In 1977 Mark di Suvero gave his first “official” grant to Philip Glass through the Athena Foundation. Mark was forty-four.
I have heard stories from friends from the ’60s and ’70s that Mark would give you money if he had it and you needed it. Not that he had a lot of money. But if you had it, you shared it. He was one of the founders of Park Place Gallery which was a cooperative gallery. He gave Paula Cooper a piece to sell which helped to fund her first gallery. Perhaps this was the refugee spirit having emigrated to the US with no money when he was seven. Perhaps this was part of the spirit of the ‘60s. Perhaps it was just his nature.
In 1980, Mark di Suvero purchased his Spacetime studio in Long Island City—two old metal sheds on a pier built in the earlier part of the 20th Century that were falling down and heading toward foreclosure. Manna to an artist. He fixed the fence and got to work making the place functional with guys whom he had known since they were kids in the South Street Seaport where he had a studio in the early 1960’s. As soon as he got the Spacetime studio going, he invited other artists to come work there and use his tools. Ursula von Rydingsvard and Heidi Fasnacht worked there among others.
Every day, Mark would pass an abandoned lot down the street from his studio—a site made from landfill and being used as an illegal dump. He knew what it could be: a place for artists to show their sculptures—sculptors are always looking for someplace to show their work—and a place where kids could come and play and people could watch sculpture being made. It could be a place where people came together. It could be a place that belonged to everyone—artists and the community. So he applied to New York City for a lease for the land and amazingly they gave it to him. He hired people from the neighborhood and they started cleaning up the site. Artists put up sculpture, and Socrates Sculpture Park began.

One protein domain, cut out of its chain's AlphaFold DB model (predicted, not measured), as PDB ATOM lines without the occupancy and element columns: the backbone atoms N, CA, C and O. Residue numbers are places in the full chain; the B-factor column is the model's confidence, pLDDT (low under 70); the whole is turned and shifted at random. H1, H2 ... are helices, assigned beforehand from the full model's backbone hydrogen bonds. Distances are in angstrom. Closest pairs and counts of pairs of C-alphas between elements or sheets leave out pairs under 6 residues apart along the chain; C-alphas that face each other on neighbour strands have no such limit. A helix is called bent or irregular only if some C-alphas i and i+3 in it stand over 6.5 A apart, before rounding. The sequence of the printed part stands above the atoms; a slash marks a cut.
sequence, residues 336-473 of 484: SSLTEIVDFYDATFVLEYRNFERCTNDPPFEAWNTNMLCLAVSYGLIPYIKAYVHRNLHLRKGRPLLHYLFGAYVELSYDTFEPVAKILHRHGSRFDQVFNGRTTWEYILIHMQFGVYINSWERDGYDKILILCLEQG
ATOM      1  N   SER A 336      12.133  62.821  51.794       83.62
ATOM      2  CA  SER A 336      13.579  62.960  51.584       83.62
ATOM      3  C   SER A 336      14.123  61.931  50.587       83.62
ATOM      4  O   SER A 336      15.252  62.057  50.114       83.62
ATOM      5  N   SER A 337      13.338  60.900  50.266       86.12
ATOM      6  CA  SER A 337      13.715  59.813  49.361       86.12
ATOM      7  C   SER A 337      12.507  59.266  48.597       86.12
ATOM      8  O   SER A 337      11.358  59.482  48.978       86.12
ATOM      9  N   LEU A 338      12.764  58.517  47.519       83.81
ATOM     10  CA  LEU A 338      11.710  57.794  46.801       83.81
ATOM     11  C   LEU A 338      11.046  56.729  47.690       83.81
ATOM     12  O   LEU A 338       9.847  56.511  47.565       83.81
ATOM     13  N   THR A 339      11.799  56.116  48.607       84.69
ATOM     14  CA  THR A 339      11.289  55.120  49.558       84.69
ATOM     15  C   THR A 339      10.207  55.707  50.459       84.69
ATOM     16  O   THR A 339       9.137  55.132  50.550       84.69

When Mark started Socrates, he wasn’t thinking about legacy. Socrates was about now. It was about potentiality and actuality. And Socrates is an actuality that has exhibited over 1200 artists, that has provided free arts education programming for tens of thousands of kids in its thirty-two year history and where the community comes to walk their dogs and lie in the sun and watch outdoor movies on hot summer nights.
What makes the park so special is not any one singular activity, program, or physical attribute, but rather the totality of the creative ecology and spirit that is cultivated here. Socrates Sculpture Park is the kind of place that engenders deep attachment, and it has inspired others to move the ideals forward.
Starting Socrates was obvious to Mark even though for many others it would have seemed impossible. He saw a place where art could be made and making art could make a place better. He understood that to make a change you just have to start.
Lessons learned from Mark:
Money is to be used. Space and tools to be shared. Both to be put to use.
Figure things out as you go along.
Just put up art.
Believe in community.
Why wait until later? Make a difference now.
Mark di Suvero is eighty-five and is thinking about what he can make happen now.